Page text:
Google has officially released its Edge TPU (TPU stands for tensor processing unit) processors in its new Coral development board and USB accelerator. The Edge TPU is Google's inference-focused application specific integrated circuit (ASIC) that targets low-power "edge" devices and complements the company's "Cloud TPU," which targets data centers. Credit: GoogleLast July, Google announced that it's working on a low-power version of its Cloud TPU to cater to Internet of Things (IoT) devices. The Edge TPU's main promise is to free IoT devices from cloud dependence when it comes to intelligent analysis of data. For instance, a surveillance camera would no longer need to identify objects it sees in real-time through cloud analysis and could instead do so on its own, locally, thanks to the Edge TPU.
TensorFlow Lite is TensorFlow's lightweight solution for mobile and embedded devices. It enables on-device machine learning inference with low latency and a small binary size. TensorFlow Lite also supports hardware acceleration with the Android Neural Networks API. TensorFlow Lite uses many techniques for achieving low latency such as optimizing the kernels for mobile apps, pre-fused activations, and quantized kernels that allow smaller and faster (fixed-point math) models. Most of our TensorFlow Lite documentation is on Github for the time being.
Google continues to expand its range of AI products and services with a trio of new hardware devices aimed at the development community, launching the new Google Coral brand. It includes a $150 development board featuring a removable system-on-module with one of its custom tensor processing unit (TPU) AI chips, a $74.99 USB accelerator USB dongle designed to speed up machine learning inference on existing Raspberry Pi and Linux systems, and a 5-megapixel camera that's available for $24.99. The Coral Development Board, which runs a derivative of Linux dubbed Mendel, spins up compiled and quantized TensorFlow Lite models with the aid of a quad-core NXP i.MX 8M system-on-chip paired with integrated GC7000 Lite Graphics, 1GB of LPDDR4 RAM, and 8GB of eMMC storage (expandable via microSD slot). It boasts a wireless chip that supports Wi-Fi 802.11b/g/n/ac 2.4/5GHz and Bluetooth 4.1, a 3.5mm audio jack, and a full-size HDMI 2.0a port, plus USB 2.0 and 3.0 ports, a 40-pin GPIO expansion header, and a Gigabit Ethernet port. The Coral USB Accelerator is basically a plug-in USB 3.0 stick to add machine learning capabilities to the existing Linux machines.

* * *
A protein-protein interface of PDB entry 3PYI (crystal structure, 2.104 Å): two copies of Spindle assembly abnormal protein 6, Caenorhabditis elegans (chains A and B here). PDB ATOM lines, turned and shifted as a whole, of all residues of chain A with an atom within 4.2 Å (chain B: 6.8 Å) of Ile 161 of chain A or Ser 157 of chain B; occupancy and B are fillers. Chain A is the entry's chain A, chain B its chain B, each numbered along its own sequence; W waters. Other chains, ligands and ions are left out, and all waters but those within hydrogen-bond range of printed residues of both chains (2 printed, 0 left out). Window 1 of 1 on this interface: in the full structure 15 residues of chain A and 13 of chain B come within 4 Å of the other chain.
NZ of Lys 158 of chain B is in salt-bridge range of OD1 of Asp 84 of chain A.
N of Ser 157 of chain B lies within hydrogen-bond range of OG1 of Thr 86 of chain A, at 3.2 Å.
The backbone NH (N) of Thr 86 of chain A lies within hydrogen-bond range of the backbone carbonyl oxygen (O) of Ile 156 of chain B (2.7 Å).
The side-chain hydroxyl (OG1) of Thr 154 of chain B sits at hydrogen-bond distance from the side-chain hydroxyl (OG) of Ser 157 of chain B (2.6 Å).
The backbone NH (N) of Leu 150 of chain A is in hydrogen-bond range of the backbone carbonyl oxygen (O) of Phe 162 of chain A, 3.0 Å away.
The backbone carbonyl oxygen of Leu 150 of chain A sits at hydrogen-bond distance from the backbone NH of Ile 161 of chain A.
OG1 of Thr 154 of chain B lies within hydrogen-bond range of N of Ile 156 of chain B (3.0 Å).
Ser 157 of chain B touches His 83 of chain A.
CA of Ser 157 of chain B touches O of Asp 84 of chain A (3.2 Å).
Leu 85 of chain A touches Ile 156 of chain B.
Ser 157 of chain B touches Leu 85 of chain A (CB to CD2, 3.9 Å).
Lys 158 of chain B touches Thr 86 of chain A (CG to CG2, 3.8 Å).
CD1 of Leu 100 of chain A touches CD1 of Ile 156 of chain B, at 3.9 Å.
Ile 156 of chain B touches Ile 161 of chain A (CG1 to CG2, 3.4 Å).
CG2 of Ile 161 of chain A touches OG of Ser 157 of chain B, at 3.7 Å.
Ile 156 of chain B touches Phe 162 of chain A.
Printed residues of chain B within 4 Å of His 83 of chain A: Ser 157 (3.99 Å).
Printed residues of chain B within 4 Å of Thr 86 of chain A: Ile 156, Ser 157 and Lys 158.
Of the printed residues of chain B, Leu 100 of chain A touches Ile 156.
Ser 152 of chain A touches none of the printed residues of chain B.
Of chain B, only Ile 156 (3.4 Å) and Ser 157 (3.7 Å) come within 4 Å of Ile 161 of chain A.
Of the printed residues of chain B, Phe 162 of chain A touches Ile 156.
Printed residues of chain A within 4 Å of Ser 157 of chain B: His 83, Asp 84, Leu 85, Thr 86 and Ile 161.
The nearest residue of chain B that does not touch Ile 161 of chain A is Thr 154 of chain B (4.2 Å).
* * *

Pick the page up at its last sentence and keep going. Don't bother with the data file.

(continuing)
The TensorFlow Dev Summit 2019 continued to roll out the goodies with new updates to software and hardware announcements. When it comes to AI and machine learning, Google is no stranger to new innovations. Currently in Beta mode, Coral consists of a development board and a USB accelerator stick. It has low power demands for usage in embedded applications and can be deployed offline or in areas with limited Internet connectivity. See what powerful machine learning these pieces of hardware can do.
TensorFlow is the world's most popular open source machine learning library. Since its initial release in 2015, the Google Brain product has been downloaded over 41 million times. At this week's 2019 TensorFlow Dev Summit, Google announced a major upgrade on the framework, the TensorFlow 2.0 Alpha version. TensorFlow 2.0 focuses on simplicity and ease of use, with updates like eager execution, intuitive higher-level APIs, and flexible model building on any platform. Last August Google Brain Software Engineer Martin Wicke posted in Google Groups that TensorFlow 2.0 would be a major milestone, which led many in the machine learning community to expect the following upgrades: According to the TensorFlow 2.0 official guide, Google has delivered on the expectations.